The cry sounded dull, being away and outside the steamshop. A few heads turned, minor alarm stirring within the workers.
“Maets!” it was closer this time, almost at the door. Maets himself stepped out of his office, frowning at the sound. One of the apprentice boys, sent to town to fetch more paper, burst through the door waving a newssheet.
“What is it, boy?”
“The Germans sir! They’ve got rocket packs!”
A murmur of concern rippled through the floor. Maets blanched.
Maets took the paper off him and beheld the headline: THE NEWEST GERMAN THREAT: FLYING INFANTRY. It was underlined by a blurred picture of a German trooper with something on his back. The silhouette was unmistakeable; a tank, and a downward nozzle.
“No…” whispered Maets. One of the foremen read over his shoulder.
“These photographs, taken by Allied spies, depict German infantry training in the use of personal flight devices. If successful, this venture would allow the Germans an unparalleled command of the air, and the ground. Intelligence suggests that the devices began as a possible replacement for parachutes, but has now evolved in to something more dangerous entirely.”
He was going to read on when Maets suddenly handed him the paper and stalked off to his office. One of the workers cast a concerned eye through Maets’ window, and saw him at his desk, his head in his hands.
“He can’t blame himself,” said one of the senior workers, “he didn’t tell them how to build it.”
“No, but they probably got the idea from him,” muttered the foreman, “back to work lads, he’ll talk in his own time.”
Maets did not talk until around an hour later, when he emerged from the office with steel in his eyes.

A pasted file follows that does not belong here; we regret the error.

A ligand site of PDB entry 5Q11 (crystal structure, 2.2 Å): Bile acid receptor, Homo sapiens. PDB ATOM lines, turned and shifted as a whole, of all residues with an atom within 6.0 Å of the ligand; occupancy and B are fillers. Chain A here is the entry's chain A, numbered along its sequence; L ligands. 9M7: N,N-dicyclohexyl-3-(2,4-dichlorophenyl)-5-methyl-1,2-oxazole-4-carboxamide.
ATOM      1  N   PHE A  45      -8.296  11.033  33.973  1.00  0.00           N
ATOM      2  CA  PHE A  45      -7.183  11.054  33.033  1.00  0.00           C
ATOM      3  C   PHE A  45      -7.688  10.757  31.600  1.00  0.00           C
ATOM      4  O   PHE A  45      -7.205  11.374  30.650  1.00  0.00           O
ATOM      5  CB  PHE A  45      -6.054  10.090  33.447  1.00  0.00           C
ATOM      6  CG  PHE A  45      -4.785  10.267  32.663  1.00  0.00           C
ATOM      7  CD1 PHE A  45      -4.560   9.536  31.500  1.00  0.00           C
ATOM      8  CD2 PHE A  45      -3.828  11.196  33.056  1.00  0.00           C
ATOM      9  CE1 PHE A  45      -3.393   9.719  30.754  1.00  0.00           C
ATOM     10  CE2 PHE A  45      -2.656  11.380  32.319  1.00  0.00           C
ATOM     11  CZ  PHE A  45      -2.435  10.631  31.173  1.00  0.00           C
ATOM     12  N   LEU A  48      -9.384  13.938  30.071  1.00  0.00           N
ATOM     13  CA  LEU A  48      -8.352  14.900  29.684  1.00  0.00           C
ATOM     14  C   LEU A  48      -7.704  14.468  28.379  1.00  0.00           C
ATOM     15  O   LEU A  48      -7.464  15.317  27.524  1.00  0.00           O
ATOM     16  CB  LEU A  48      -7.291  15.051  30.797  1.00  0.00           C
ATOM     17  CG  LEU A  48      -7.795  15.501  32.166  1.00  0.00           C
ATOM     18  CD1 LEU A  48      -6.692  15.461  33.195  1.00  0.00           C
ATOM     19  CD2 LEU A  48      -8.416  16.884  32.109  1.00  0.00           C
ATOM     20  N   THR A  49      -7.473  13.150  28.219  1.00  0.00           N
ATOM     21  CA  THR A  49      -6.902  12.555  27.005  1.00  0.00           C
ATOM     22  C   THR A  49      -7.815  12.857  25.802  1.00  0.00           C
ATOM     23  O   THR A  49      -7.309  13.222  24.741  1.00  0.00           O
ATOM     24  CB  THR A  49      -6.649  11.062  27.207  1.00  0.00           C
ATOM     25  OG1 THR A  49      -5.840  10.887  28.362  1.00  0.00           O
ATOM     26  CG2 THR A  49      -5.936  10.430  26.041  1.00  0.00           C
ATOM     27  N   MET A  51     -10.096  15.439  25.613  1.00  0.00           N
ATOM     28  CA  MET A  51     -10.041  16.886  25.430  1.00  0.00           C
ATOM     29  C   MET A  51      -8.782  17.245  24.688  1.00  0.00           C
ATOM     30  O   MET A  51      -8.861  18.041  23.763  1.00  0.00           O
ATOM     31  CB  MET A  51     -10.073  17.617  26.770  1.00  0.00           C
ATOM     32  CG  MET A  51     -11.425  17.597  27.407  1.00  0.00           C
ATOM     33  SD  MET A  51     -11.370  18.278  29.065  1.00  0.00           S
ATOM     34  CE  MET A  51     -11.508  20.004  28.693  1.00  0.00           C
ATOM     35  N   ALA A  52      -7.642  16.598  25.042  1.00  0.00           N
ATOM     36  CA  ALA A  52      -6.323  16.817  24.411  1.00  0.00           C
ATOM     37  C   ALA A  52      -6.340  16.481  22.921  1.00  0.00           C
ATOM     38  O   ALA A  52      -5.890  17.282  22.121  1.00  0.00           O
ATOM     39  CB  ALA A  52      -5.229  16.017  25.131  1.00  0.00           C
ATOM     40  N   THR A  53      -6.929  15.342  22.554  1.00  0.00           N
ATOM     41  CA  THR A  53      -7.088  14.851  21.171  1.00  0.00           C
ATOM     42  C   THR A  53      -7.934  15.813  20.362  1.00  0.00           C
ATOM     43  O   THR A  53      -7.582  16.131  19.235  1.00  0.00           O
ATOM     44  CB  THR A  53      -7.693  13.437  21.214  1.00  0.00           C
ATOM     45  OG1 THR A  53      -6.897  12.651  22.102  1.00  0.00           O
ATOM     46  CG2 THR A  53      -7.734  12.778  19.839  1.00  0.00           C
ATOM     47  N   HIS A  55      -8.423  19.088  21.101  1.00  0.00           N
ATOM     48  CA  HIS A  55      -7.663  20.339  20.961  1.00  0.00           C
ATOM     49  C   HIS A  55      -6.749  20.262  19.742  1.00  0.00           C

“Foreman,” he said, “have some of the black powder fetched from the storehouse and brought to my office.”
The Foreman disappointed everybody by saying “Yes sir,” without asking why. It was a rare man who could judge the moods of Maets, and a respected man at that. Maets showed his face only once after then, to accept the barrel of powder. For the rest of the day, and most sources indicate for the rest of the night, he was in his office, hammering away in his private workshop. At opening the next morning, he walked out, not an ounce of tiredness in his stride, with three long cylinders under his arms.
“What have you got there sir?” asked an apprentice.
“The German solution,” said Maets, and set them down. He walked back to the shop, and then returned with a crude, metal mannequin, fitted with the skeleton of a rocket pack. This he placed on the ground facing the forest, before pulling a lever on its back and stepping away. The contraption’s rocket fired, and it soared into the air. With agility that belied his age (whatever that was), Maets brandished one of the cylinders and jammed some concealed trigger. The entire thing sped from his shoulder trailing steam, and brought a swift, fiery demise to the hapless dummy. Maets watched it fall from the sky and land with a clank in the forest somewhere.
“You two,” he pointed at a pair of random apprentices, “fetch it out for scrap metal. Somebody else prepare a telegram to Washington.”
“What should I title it sir?”
Maets smiled for the first time in a day.
“The German solution.”
Happily, Maets’ solution to the German Lufttroopers was never required. The German’s experiments in personal flight was either discontinued or destroyed during the final weeks of the war, along with most evidence of their ever happening. This device is notable among Maets inventions for its immense destructive capability. Maets had certainly built weapons before, but whatever feelings he had about the German rocket packs, they were apparently sufficient to drive him to new heights. The duty foreman’s diary reports that Maets was less inclined to produce creative work for several weeks after the missiles, suggesting that he felt a little remorse for creating them.
from the biography of Bernard Maets